This post is by guest author, Suzanne DeCuir. This article has been edited and published with the author's permission. You should submit an article and share your views as a guest author by clicking here.
I read with interest the range of opinions about what to say and what not to say about one's work. I've concluded that the decision you make depends upon how you want your art to be viewed and understood (and how you want yourself as an artist to be viewed).
Until this year, my thoughts on working on an artist statement were along the lines of "why bother?" For a long time I resisted even thinking about a statement, figuring my art would speak for itself. I dashed off something about West coast locales and left it at that.
I've since changed my tune. I think that the most important thing a good artist statement will do for you - especially if your art is not conventional - is help the viewer know what to look for and how to think about your work. Some may say they do not want to have any signposts assisting them when looking at art. That's fine. They can decide not to read the statement. (We've all enjoyed museum shows, I'm sure, without renting the headsets, but sometimes the whole experience is much richer with some of the artist's perspective explained.)
At first I had no idea what to write and briefly flirted with the idea of plagiarizing. . . instead I talked with a photographer friend whose advice was simple: be genuine.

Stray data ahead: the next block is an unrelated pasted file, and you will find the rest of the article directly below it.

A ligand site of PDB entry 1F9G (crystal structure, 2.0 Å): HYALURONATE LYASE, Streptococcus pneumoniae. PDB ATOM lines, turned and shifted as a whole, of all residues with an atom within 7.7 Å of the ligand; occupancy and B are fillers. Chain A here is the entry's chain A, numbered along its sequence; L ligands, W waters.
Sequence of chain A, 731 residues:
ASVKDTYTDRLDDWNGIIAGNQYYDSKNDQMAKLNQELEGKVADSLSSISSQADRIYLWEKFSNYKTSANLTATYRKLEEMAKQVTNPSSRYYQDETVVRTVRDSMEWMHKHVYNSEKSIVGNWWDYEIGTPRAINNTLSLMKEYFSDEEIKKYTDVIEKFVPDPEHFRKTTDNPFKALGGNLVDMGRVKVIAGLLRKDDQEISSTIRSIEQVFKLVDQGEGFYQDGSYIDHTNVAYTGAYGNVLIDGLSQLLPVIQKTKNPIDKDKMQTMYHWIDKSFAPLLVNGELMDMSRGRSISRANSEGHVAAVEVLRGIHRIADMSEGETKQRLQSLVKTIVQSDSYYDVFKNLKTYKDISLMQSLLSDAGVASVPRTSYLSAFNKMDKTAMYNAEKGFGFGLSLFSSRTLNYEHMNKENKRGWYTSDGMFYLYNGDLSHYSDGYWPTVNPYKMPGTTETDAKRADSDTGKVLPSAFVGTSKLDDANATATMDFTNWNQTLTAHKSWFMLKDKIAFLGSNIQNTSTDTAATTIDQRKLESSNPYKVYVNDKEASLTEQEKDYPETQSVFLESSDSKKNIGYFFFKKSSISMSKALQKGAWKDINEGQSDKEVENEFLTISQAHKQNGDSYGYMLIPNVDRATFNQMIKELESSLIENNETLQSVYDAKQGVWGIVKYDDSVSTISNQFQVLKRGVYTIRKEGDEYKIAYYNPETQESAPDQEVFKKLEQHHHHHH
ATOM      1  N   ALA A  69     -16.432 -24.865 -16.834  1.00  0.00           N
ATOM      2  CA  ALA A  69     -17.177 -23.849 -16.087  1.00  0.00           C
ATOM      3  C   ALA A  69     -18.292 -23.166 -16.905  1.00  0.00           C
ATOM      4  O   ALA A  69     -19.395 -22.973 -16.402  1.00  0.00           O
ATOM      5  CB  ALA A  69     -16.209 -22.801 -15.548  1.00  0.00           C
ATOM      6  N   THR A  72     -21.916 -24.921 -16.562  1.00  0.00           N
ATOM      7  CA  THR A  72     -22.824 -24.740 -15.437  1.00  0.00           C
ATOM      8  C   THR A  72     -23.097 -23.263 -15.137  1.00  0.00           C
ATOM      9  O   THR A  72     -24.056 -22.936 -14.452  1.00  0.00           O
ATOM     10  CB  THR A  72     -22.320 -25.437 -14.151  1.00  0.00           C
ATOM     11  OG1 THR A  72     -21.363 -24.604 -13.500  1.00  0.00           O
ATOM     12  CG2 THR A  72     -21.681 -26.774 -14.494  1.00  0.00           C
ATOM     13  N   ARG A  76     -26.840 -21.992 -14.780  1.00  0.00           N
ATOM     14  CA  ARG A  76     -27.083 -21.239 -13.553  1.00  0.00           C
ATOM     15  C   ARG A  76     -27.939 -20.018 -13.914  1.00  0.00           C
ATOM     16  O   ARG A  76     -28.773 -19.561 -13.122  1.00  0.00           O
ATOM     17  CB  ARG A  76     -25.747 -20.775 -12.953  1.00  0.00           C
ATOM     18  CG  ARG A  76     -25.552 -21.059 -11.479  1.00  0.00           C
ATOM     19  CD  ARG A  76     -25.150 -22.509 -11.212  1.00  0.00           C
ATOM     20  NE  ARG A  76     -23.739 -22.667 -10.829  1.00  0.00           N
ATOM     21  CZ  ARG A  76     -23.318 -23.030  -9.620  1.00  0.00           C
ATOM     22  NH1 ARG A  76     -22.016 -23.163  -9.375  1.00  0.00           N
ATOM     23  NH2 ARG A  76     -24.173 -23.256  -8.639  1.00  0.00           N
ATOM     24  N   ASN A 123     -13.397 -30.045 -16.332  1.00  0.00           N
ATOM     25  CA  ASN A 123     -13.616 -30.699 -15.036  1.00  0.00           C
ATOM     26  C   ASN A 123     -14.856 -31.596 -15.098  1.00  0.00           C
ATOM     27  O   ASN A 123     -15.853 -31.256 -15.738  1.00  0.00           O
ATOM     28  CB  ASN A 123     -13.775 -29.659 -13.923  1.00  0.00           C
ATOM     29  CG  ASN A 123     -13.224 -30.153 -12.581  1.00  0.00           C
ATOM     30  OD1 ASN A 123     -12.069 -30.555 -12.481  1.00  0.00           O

So I struggled with the most important step: understanding my own work and the reasons behind my artistic choices. Writing a statement turned out to be a remarkably effective way for me to gain a better understanding of my art. My work is reductive; I like to remove elements. I also like to play with tension and resolution, leaving some areas less resolved, almost unfinished. All this needed to go into the statement. My own preference is not to include anecdotes or personal information, but you may have a different persona you'd like to reveal.
I think an artist statement that sheds some light on artistic decisions can be a helpful guide when viewers are seeing an artist's work for the first time, and for the artist when working on new paintings. Am I still interested in removing elements, playing with tension, exploring color in this way, etc.? Your statement is a kind of GPS system, a map you create and can refine as your art changes. And sometimes a navigational system needs some of your attention if it's going to help you get where you want to go.